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Subject says it all. I'm drawing a number of arc's like this:

```
arc(x1, y1, w1, h1, start1, stop1, PIE);
arc(x2, y2, w2, h2, start2, stop2, PIE);
```

... and I'd like to find out before I draw them if the arcs intersect/overlap/share pixels (using these terms synonymously). It's not enough to check the two ellipses because the ellipses can overlap long before the arcs overlap.

Would prefer some nice elegant math, but I do have one duct-tape idea:

Draw both arcs to some kind of off screen buffer using semi-transparent fill colors, then scan the buffer for pixels colored to reflect an overlap. Big buffer, so probably check the ellipses first, then just check pixels within the ellipses somehow.

Very grateful for any suggestions!

## Answers

do circle-circle collision first (distance between centres). if true then work out the (two) intersections. then check to see if these two intersections are on the drawn arcs.

http://mathworld.wolfram.com/Circle-CircleIntersection.html

and you'll probably need atan2() for the last bit

(um, might only work if w=h)

You can get Processing code to find the intersection points

heresee page 3Super grateful for the suggestions! Thank you!

Struggling with two issues though.

The bigger issue: the intersection points only seem useful in some instances. For example, in the image below on the left neither point is on an arc, but the arcs overlap. And on the right, both points are on an arc, but the arcs don't overlap.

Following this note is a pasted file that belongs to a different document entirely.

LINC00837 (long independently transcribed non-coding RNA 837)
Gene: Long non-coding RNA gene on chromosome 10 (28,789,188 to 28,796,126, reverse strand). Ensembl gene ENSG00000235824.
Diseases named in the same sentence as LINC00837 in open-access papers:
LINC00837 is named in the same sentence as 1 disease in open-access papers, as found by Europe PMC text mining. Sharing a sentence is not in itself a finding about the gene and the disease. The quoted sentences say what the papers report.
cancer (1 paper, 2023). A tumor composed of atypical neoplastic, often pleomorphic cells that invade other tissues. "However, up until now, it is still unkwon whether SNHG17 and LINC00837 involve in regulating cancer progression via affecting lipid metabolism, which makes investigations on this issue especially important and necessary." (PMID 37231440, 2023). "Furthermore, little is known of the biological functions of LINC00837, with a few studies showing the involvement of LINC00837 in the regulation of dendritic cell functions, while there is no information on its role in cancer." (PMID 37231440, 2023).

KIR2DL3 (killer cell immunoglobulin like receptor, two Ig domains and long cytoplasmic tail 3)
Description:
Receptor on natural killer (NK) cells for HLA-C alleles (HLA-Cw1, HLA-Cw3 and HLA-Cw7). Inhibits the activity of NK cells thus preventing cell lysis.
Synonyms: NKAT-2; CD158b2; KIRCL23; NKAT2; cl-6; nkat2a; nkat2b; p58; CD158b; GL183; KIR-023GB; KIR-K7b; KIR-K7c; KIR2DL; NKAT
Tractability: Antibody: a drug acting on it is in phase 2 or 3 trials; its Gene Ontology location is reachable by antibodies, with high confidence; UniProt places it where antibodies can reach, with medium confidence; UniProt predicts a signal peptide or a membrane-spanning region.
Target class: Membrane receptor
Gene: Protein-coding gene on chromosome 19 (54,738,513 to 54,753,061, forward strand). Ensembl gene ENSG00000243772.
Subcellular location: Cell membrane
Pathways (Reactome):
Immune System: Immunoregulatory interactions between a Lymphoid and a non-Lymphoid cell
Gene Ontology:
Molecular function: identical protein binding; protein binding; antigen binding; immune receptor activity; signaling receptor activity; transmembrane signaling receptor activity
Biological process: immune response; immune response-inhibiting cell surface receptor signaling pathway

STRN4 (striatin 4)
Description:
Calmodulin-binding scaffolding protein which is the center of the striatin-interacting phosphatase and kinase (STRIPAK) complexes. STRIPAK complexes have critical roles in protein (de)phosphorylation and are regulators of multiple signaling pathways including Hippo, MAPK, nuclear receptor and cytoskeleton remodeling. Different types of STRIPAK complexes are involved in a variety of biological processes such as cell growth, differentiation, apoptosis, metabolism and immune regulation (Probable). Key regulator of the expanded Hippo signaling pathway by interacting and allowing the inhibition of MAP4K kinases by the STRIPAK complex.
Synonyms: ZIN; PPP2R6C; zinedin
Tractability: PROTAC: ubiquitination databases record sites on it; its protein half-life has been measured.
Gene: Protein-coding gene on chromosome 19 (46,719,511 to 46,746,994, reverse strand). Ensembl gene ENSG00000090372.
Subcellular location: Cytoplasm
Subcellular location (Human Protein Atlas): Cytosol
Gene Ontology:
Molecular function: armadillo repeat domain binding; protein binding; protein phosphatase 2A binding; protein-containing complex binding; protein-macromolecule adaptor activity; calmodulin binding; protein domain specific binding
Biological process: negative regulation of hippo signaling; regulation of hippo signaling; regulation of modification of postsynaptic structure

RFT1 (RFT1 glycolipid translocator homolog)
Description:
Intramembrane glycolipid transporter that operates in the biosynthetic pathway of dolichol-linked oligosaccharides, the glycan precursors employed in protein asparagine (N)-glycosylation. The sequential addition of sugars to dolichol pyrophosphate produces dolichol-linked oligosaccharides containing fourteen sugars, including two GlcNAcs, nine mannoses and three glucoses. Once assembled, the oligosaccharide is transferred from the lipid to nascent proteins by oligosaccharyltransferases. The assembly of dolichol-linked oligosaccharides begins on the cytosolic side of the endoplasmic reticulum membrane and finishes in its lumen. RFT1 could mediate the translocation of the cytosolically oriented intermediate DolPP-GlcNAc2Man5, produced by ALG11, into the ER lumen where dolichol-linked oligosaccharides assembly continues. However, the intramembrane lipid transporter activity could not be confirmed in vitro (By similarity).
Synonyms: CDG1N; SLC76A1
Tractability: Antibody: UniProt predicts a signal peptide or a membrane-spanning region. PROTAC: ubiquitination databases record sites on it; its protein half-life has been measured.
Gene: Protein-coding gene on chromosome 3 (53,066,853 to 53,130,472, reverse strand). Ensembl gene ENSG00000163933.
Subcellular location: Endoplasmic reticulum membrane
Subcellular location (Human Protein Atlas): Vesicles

(can't get the image to display inline in the forum, I uploaded it here http://postimg.org/image/vfaqya7y9)

A smaller issue is with positive and negative radians. I'm taking the intersection points from the code at Quark's place and using atan2() to find their radians on (or not on) an arc. This is working 90% of the time. But a few situations stumble. For example, I have a 9:00-12:00 arc (drawn from 3.1 to 4.7 or PI to 1.25*PI). I have an intersection point right on the arc at about 11:30, but atan2() gives me radians of -1.6, and in code -1.6 does not fall between 3.1 and 4.7.

It's better than it used to be. I used to draw my arcs (pie chart slices) starting vertically at 4.71 and moving clockwise, always positive. So I

usedto draw this same 9:00-12:00 arc as 9.4 - 11.0 (radians). It drew fine, but using atan2() was only working in the first quadrant.More concerned with the first issue. Sorry for the long post.

atan2 return a value -PI to +Pi this needs to be converted to 0 to 2Pi. The following code will do that.

`angle = (angle < 0) : angle + TWO_PI : angle;`

The other problem is shown in your first picture where the arc straddles the 0 degree position. This sketch has a function that determines whether an angle falls within an arc range defined in the clockwise direction.

You will need to check both arcs to ensure that the arcs intersect.

no they don't. when you say arc do you mean sector?

http://www.nextlevelmaths.com/resources/other_resources/parts_of_a_circle/

My bad Koogs! I've read close to 20 articles, references, and help posts related to drawing 'arc's with programming languages, and this is the first distinction I've seen between the one part of the stroke, and the rest of what gets drawn (albeit a math reference). Even 'arc's with noStroke() get called 'arc's.

So yes, trying to figure out if two sectors overlap, like when their 2 transparent fill colors would create a third shade.

Again, sorry for the disconnect.

Awesome fixes Quark, thanks a million! I really struggle with trig and geometry issues. And maybe authority, too.